Take It Like a Duck

“You have to ride along with Ricky.  Ricky is a bad apple.  He has an attitude problem that is infecting the whole team.”

Naturally, I couldn’t wait to hop in the truck. Sure enough, Ricky started in on the company, the dispatcher, the uniform company and the weather.  “It’s been 118 degrees every day for six months.”

He even shared his thoughts about me riding along.  “What is this? Kindergarten? I guess I need a monitor?”

I asked him about his family.  If he had any kids.  What kind of sports they were into.  It turns out Ricky coaches Soccer for a YMCA league.

Then, we showed up at Mrs. Fernwickey’s home. I don’t know where Grumpy Ricky went, but Polite Ricky greeted her at the door.  He was kind and helpful.  He asked great questions and listened to her concerns.  He took notes as they chatted and clarified their communications.  When he took apart the AC unit, he showed her how it worked and pointed out the wear and tear.  She offered him – and me – a Pepsi.  We left Mrs. Fernwickey smiling, and with a big check in Ricky’s hands.  Even his handwriting was legible.  It was a darn near perfect service call.

On the trip back, Ricky complained about Obama and Romney.

When I returned to the shop, the owner couldn’t wait to debrief our call. “See what I mean?  What can I do to turn him around?”

“Maybe you could just leave him be. Take his complaining like a duck. Let it roll off your back. He is really a good guy.”

If you work in a problem-solving industry, it can be stressful.  Sometimes a guy needs to let off a little steam.  How about taking it like a duck?  Or just ignore him.  Or encourage others to ignore him.  They don’t need to sit together at the lunch table.  Flat out abuse is unacceptable.  And I don’t tolerate much whining.  Ask him to make his comments outside of your earshot.  You could even ask him to make suggestions for problem-solving projects in a short email.  But I wouldn’t fire a guy for letting off some steam.   I would fire him for not following procedure.  Fire people for behaviors, not for attitude.  Some people are just…grumpy.  If the bad attitude results in a bad behavior, like yelling or gestures, or any kind of non-compliance, then those are write-up or instant-dismissal events.  Deal with them and him appropriately.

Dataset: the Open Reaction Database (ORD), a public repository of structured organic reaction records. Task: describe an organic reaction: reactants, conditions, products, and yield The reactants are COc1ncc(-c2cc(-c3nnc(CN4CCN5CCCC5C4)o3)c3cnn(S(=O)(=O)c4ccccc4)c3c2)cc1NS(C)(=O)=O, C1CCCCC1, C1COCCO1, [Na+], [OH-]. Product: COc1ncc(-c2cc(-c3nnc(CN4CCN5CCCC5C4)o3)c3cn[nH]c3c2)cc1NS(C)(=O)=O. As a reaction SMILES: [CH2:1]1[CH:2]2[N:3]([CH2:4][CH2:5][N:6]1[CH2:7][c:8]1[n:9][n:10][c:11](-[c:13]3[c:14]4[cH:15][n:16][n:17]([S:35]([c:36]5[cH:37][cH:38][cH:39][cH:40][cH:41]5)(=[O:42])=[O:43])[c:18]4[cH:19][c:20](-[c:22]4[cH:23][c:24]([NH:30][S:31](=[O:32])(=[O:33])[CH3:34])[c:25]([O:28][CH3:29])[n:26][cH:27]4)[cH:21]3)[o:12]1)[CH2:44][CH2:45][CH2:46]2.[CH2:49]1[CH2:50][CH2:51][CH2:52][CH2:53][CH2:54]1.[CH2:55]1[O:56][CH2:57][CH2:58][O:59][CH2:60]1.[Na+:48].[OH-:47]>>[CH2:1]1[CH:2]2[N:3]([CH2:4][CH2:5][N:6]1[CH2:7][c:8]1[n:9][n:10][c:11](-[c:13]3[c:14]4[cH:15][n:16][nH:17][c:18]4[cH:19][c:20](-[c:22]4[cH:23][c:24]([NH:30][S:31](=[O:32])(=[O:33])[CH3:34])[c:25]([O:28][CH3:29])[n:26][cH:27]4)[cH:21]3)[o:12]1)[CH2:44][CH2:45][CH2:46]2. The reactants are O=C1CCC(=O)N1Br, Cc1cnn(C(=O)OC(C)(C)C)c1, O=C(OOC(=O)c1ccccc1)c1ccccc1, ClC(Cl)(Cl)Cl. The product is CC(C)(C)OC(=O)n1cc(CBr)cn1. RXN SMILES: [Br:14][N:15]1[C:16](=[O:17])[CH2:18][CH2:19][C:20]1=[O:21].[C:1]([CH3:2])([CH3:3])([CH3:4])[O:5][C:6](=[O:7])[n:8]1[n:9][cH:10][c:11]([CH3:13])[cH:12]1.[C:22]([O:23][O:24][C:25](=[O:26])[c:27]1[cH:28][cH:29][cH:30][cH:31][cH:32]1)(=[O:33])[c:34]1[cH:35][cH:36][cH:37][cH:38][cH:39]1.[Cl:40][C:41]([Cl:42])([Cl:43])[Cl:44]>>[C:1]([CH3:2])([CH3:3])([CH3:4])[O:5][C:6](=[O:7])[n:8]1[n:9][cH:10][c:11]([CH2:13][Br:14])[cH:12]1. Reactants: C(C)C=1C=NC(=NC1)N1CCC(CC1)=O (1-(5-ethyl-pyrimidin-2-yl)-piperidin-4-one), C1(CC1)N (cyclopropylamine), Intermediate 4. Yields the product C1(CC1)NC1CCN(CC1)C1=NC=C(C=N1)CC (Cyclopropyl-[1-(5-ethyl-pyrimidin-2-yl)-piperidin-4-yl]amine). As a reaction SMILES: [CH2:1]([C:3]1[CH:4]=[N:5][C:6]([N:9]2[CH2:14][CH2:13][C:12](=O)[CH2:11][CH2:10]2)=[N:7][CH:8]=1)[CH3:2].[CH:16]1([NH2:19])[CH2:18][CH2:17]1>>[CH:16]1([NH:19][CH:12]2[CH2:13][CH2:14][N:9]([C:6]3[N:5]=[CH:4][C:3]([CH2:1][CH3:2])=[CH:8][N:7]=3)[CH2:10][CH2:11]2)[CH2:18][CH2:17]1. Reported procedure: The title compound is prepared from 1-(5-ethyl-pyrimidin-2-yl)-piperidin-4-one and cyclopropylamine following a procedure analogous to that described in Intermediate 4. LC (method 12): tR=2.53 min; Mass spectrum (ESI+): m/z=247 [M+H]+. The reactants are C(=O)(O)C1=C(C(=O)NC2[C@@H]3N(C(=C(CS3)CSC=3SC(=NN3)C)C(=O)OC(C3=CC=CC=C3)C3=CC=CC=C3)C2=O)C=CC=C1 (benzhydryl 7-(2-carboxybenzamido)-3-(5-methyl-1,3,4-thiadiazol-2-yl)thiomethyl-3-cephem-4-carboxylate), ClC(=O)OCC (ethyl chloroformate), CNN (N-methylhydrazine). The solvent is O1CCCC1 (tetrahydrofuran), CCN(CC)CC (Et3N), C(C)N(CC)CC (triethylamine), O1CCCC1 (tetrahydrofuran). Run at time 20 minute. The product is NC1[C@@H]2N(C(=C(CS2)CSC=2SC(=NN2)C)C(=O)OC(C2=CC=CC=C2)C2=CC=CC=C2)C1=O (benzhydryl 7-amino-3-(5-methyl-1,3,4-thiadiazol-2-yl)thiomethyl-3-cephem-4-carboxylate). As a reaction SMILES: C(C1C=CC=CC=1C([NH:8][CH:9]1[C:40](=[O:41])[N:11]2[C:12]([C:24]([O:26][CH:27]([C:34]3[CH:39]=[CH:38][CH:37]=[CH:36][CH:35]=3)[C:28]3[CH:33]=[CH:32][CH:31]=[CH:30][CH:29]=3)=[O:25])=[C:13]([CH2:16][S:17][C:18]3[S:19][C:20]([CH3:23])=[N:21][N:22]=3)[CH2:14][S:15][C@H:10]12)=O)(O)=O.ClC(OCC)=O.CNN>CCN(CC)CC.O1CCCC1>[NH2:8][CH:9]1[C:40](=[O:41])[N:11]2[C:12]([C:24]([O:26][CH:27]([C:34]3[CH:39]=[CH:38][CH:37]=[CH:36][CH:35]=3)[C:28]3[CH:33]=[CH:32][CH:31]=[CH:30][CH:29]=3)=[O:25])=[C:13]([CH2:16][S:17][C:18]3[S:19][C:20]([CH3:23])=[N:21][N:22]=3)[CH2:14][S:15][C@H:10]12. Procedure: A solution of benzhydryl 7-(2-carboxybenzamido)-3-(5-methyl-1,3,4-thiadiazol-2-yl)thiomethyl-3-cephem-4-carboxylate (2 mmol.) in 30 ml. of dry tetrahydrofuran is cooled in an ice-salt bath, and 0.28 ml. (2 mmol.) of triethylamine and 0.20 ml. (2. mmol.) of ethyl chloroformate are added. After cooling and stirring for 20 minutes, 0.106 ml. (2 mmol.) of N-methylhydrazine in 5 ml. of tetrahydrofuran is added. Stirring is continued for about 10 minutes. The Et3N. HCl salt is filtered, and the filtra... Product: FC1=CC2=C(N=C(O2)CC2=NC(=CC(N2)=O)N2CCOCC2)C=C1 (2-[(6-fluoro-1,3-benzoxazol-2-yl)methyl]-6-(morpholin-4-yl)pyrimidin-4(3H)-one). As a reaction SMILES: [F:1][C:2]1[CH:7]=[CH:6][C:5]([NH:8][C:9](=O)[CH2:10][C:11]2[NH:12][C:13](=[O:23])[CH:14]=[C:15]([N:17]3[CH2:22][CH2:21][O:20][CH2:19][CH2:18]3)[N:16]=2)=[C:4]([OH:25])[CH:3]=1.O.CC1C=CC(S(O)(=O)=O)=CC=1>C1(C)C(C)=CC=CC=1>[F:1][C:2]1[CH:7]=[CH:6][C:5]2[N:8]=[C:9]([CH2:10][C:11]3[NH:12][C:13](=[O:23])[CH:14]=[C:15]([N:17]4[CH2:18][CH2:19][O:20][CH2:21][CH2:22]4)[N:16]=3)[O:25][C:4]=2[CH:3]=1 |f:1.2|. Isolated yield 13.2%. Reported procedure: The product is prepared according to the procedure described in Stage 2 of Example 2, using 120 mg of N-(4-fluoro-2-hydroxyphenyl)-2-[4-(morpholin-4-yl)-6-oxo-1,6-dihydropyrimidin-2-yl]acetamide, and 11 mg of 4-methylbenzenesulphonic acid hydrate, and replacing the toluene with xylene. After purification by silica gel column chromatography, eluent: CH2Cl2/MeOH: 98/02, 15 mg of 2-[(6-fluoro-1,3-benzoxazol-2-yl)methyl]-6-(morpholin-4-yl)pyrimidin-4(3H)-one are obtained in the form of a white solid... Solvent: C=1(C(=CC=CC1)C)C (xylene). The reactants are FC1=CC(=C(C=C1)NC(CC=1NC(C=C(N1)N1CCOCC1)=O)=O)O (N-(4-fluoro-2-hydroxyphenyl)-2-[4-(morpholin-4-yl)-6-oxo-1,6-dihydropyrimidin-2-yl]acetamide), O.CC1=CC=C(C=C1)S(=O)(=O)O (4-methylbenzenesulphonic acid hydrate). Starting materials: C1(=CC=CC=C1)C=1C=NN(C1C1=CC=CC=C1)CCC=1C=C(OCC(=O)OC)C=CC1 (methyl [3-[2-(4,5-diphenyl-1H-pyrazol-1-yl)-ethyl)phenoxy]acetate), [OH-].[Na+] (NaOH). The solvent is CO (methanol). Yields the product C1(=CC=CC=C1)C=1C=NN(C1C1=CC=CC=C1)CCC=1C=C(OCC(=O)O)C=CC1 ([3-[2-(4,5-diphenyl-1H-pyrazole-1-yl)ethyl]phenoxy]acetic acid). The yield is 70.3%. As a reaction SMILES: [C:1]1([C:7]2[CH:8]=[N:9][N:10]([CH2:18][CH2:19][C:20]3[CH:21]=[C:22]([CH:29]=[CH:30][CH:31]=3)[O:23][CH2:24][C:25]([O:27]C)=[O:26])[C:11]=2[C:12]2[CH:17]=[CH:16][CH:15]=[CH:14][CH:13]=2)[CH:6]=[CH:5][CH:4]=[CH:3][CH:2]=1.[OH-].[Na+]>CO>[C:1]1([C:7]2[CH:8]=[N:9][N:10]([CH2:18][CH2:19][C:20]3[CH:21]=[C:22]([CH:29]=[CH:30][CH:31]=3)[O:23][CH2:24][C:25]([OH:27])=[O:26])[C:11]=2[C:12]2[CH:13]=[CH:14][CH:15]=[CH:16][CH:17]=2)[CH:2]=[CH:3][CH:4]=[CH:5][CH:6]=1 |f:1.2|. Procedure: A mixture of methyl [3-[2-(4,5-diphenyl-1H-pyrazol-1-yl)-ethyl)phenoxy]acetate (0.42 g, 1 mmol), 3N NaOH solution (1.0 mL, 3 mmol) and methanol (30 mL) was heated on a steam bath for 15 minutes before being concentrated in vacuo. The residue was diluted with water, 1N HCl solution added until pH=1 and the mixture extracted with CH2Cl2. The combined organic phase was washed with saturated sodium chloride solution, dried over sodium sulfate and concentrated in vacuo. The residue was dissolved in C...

A little grumbling?  Take it like a duck.

Got a different opinion? Let’s hear it. Comment below!

MORE NEWS!

I am a guest star on Huffington Post’s new LIVE Video Channel. Check it out!

The Topic:  Do you have to be a Jerk to be a Success?  The fellow on this panel would certainly NOT work for me.  This is jerk-i-ness that crosses the line.

CAUTION!  This clip contains swear words.

AND…sometimes team members act up because you haven’t created a worthwhile game to play.  People like to be engaged in an honorable game, once with purpose, boundaries and freedoms.  Otherwise they may create their own game, like, “How many things can I complain about?”  A simple, powerful business plan can help you shift to a more positive focus.  Ready to inspire?

Watch my free Six Part Biz Planning Video Series!

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Ellen Rohr, The Plumber's Wife Turned Business Makeover Expert teaches business basics. Ellen specializes in helping business owners put simple business plans together. She teaches them how to make more money and how to stay focused and profitable. Ellen makes ordinarily dry-as-dust business planning powerful, easy and fun. You can find Ellen on Facebook, Google+, or visit the contact us page.

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About Ellen Rohr

Ellen Rohr, The Plumber's Wife Turned Business Makeover Expert teaches business basics. Ellen specializes in helping business owners put simple business plans together. She teaches them how to make more money and how to stay focused and profitable. Ellen makes ordinarily dry-as-dust business planning powerful, easy and fun. You can find Ellen on Facebook, Google+, or visit the contact us page.
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